Madrid, Spain - Even countries like Ireland and Italy, which have been staunchly Catholic for centuries, have seen sharp drops in the number of Catholics attending church.
The Roman Catholic Church's reputation has been badly hit by a string of paedophile priest scandals, as well as decades of creeping secularisation, in which the Vatican has dismayed many Catholics with its conservative views on issues such as women priests, gay marriage, artificial contraception and abortion.
In Spain, Jose Luis Rodriguez Zapatero, the prime minister, has clashed with the Church over abortion and changed the law to make it easier for women seeking to terminate unwanted pregnancies.
Around 80 per cent of Spaniards identify themselves as Catholics but two-thirds seldom or never attend church.
Less than 50 per cent of Irish go to Mass at least once a week, compared with 85 per cent two decades ago, with many Catholics left shocked and angry over the decades-long cover-up of sexually abusive priests.
In Italy, where more than 95 per cent of people describe themselves as Catholic, church attendance has fallen to less than 30 per cent.
Catholic churches and chapels in France are also increasingly empty and cathedrals are visited more by tourists than by the faithful.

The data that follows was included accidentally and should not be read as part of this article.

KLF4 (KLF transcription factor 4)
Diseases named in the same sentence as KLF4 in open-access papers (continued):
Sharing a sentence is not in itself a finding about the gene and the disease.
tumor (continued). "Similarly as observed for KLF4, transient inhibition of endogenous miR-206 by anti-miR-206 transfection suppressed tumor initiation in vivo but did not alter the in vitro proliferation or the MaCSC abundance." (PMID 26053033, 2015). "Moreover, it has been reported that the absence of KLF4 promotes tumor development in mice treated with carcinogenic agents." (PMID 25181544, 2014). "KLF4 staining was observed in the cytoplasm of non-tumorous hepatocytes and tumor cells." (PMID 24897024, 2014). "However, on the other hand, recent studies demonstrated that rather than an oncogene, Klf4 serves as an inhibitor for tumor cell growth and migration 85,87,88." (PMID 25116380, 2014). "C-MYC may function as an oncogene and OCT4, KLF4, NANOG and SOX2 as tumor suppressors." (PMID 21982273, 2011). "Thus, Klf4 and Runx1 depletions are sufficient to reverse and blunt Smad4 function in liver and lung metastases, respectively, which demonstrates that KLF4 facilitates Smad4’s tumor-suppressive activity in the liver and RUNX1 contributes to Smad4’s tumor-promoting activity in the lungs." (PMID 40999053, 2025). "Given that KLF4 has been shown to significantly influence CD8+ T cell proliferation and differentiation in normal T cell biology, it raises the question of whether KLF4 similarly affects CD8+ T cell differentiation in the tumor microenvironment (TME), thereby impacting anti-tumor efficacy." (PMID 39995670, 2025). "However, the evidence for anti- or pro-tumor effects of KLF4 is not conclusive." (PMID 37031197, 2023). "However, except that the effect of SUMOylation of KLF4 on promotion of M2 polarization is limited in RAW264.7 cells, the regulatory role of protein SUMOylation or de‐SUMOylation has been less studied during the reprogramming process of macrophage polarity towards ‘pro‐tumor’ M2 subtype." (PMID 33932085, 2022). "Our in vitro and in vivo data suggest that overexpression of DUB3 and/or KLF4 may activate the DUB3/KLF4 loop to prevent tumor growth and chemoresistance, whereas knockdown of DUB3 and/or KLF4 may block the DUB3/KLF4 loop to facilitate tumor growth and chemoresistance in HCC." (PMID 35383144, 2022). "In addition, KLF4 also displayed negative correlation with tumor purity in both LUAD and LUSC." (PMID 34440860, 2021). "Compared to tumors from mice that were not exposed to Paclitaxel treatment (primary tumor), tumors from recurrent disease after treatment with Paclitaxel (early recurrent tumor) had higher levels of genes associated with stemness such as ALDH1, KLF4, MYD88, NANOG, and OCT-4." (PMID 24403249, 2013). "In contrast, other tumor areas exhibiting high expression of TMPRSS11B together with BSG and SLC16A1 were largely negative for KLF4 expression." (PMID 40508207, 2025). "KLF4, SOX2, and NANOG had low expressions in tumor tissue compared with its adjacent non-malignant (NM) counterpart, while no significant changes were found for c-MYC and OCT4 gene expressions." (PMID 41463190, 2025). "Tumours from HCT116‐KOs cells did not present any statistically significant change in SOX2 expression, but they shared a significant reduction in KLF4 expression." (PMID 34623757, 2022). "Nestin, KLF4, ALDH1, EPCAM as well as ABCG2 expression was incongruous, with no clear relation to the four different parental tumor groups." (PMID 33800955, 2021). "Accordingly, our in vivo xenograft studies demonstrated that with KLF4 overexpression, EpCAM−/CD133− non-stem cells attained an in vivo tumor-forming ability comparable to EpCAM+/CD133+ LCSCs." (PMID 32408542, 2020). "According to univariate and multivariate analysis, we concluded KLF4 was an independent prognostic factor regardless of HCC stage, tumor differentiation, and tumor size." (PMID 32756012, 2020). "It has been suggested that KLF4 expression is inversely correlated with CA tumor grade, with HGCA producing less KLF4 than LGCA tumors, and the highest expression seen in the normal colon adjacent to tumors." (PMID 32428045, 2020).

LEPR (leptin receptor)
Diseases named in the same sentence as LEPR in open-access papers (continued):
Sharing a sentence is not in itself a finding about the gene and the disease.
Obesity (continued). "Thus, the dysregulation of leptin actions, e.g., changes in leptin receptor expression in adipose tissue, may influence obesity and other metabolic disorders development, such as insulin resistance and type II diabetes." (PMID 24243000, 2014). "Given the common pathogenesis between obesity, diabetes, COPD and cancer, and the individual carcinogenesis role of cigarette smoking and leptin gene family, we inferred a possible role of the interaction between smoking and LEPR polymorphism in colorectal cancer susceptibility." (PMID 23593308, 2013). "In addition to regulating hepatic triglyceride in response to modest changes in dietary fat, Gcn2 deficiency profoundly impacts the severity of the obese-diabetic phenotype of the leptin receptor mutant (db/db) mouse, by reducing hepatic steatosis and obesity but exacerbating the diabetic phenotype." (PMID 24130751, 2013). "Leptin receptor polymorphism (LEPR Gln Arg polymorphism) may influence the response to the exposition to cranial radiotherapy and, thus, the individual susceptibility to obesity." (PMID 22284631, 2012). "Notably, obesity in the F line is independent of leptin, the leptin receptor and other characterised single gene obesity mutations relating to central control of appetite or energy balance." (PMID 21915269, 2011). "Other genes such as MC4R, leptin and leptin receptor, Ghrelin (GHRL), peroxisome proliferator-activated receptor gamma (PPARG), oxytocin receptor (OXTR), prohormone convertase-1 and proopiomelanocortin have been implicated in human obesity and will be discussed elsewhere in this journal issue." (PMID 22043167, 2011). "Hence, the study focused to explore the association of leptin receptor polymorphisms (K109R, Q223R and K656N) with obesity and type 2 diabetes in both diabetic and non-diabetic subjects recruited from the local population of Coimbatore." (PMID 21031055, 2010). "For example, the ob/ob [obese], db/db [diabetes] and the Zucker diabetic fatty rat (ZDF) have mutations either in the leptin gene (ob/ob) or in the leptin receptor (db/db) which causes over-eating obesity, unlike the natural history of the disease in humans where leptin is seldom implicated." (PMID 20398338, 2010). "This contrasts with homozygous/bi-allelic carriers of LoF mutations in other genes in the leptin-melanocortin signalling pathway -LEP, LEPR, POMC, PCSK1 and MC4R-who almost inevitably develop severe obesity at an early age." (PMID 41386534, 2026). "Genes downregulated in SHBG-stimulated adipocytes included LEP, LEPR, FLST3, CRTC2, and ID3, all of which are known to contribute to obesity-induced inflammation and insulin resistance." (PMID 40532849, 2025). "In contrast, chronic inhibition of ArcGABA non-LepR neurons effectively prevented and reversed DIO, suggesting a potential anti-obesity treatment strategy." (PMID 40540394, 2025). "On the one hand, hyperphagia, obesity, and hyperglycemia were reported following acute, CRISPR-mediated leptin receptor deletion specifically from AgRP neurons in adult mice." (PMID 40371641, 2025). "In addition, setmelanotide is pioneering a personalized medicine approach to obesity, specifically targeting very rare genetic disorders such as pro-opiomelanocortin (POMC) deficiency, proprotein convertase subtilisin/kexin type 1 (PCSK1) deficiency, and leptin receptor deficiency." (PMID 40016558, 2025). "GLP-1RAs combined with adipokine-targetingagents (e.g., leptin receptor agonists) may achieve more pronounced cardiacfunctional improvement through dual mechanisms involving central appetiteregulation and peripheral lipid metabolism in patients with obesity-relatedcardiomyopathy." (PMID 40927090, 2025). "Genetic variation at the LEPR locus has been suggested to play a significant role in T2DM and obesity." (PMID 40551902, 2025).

Catholicism is also in decline in the United States, where 400,000 people left the Church in 2008 alone.
Even in Latin America, the Church has been hit by sex scandals in countries such as Brazil and Mexico.
The picture is much brighter in Africa and Asia, where Catholicism is on the rise. The number of Catholics in Africa tripled between 1980 and 2010, from 55 million to 150 million.
In Asia, church membership increased by 80 per cent in the same period. African and Asian countries now supply priests to Europe, in a reversal of centuries of missionary activity.
Benedict XVI has said that confronting the decline of Catholicism in Europe is one of the biggest priorities his papacy, but with the paedophile sex scandals of recent years it is not clear how the Church can re-establish its moral legitimacy and popular appeal.
There are an estimated 1.1 billion Roman Catholics in the world, compared with 1.5 billion Muslims and nearly 600 million Protestants.